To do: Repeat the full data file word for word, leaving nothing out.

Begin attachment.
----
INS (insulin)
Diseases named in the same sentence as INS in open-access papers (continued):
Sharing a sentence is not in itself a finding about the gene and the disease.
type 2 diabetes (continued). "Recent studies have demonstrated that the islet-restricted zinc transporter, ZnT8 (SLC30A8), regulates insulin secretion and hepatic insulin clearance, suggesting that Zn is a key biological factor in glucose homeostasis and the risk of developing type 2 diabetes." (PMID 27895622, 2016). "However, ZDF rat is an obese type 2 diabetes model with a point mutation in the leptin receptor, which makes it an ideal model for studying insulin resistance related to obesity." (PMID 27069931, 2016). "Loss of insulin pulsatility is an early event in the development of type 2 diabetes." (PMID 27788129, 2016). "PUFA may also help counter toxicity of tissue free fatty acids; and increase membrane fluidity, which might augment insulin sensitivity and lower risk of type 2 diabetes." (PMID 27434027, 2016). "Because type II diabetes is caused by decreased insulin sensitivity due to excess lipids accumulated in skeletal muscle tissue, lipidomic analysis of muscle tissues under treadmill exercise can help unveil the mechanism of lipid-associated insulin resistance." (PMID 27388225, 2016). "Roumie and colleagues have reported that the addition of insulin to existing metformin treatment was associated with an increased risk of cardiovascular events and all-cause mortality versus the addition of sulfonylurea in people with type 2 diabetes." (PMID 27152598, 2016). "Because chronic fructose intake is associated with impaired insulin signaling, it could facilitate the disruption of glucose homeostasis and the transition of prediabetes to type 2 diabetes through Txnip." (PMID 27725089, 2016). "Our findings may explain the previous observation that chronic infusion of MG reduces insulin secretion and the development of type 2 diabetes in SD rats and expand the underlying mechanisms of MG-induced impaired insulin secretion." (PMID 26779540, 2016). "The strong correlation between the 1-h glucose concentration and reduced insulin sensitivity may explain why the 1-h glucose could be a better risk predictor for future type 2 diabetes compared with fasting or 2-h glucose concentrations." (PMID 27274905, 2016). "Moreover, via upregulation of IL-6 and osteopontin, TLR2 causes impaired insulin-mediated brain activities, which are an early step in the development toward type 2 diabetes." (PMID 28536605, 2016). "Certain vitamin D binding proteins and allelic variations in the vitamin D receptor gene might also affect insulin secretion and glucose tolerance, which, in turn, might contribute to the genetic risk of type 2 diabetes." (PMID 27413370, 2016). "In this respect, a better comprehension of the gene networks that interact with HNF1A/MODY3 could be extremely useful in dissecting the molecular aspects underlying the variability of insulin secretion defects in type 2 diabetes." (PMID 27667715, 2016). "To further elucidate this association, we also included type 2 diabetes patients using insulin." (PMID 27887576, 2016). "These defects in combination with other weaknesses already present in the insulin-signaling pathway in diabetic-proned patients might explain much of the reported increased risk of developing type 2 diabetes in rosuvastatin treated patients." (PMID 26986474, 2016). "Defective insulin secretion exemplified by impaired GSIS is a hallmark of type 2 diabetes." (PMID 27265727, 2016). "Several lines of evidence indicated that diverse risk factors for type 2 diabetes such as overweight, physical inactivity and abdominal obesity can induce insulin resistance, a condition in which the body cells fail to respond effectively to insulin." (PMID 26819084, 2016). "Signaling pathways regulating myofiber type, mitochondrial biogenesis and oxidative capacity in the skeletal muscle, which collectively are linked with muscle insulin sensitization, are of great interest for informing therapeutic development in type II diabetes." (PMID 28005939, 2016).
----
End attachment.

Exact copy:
INS (insulin)
Diseases named in the same sentence as INS in open-access papers (continued):
Sharing a sentence is not in itself a finding about the gene and the disease.
type 2 diabetes (continued). "Recent studies have demonstrated that the islet-restricted zinc transporter, ZnT8 (SLC30A8), regulates insulin secretion and hepatic insulin clearance, suggesting that Zn is a key biological factor in glucose homeostasis and the risk of developing type 2 diabetes." (PMID 27895622, 2016). "However, ZDF rat is an obese type 2 diabetes model with a point mutation in the leptin receptor, which makes it an ideal model for studying insulin resistance related to obesity." (PMID 27069931, 2016). "Loss of insulin pulsatility is an early event in the development of type 2 diabetes." (PMID 27788129, 2016). "PUFA may also help counter toxicity of tissue free fatty acids; and increase membrane fluidity, which might augment insulin sensitivity and lower risk of type 2 diabetes." (PMID 27434027, 2016). "Because type II diabetes is caused by decreased insulin sensitivity due to excess lipids accumulated in skeletal muscle tissue, lipidomic analysis of muscle tissues under treadmill exercise can help unveil the mechanism of lipid-associated insulin resistance." (PMID 27388225, 2016). "Roumie and colleagues have reported that the addition of insulin to existing metformin treatment was associated with an increased risk of cardiovascular events and all-cause mortality versus the addition of sulfonylurea in people with type 2 diabetes." (PMID 27152598, 2016). "Because chronic fructose intake is associated with impaired insulin signaling, it could facilitate the disruption of glucose homeostasis and the transition of prediabetes to type 2 diabetes through Txnip." (PMID 27725089, 2016). "Our findings may explain the previous observation that chronic infusion of MG reduces insulin secretion and the development of type 2 diabetes in SD rats and expand the underlying mechanisms of MG-induced impaired insulin secretion." (PMID 26779540, 2016). "The strong correlation between the 1-h glucose concentration and reduced insulin sensitivity may explain why the 1-h glucose could be a better risk predictor for future type 2 diabetes compared with fasting or 2-h glucose concentrations." (PMID 27274905, 2016). "Moreover, via upregulation of IL-6 and osteopontin, TLR2 causes impaired insulin-mediated brain activities, which are an early step in the development toward type 2 diabetes." (PMID 28536605, 2016). "Certain vitamin D binding proteins and allelic variations in the vitamin D receptor gene might also affect insulin secretion and glucose tolerance, which, in turn, might contribute to the genetic risk of type 2 diabetes." (PMID 27413370, 2016). "In this respect, a better comprehension of the gene networks that interact with HNF1A/MODY3 could be extremely useful in dissecting the molecular aspects underlying the variability of insulin secretion defects in type 2 diabetes." (PMID 27667715, 2016). "To further elucidate this association, we also included type 2 diabetes patients using insulin." (PMID 27887576, 2016). "These defects in combination with other weaknesses already present in the insulin-signaling pathway in diabetic-proned patients might explain much of the reported increased risk of developing type 2 diabetes in rosuvastatin treated patients." (PMID 26986474, 2016). "Defective insulin secretion exemplified by impaired GSIS is a hallmark of type 2 diabetes." (PMID 27265727, 2016). "Several lines of evidence indicated that diverse risk factors for type 2 diabetes such as overweight, physical inactivity and abdominal obesity can induce insulin resistance, a condition in which the body cells fail to respond effectively to insulin." (PMID 26819084, 2016). "Signaling pathways regulating myofiber type, mitochondrial biogenesis and oxidative capacity in the skeletal muscle, which collectively are linked with muscle insulin sensitization, are of great interest for informing therapeutic development in type II diabetes." (PMID 28005939, 2016).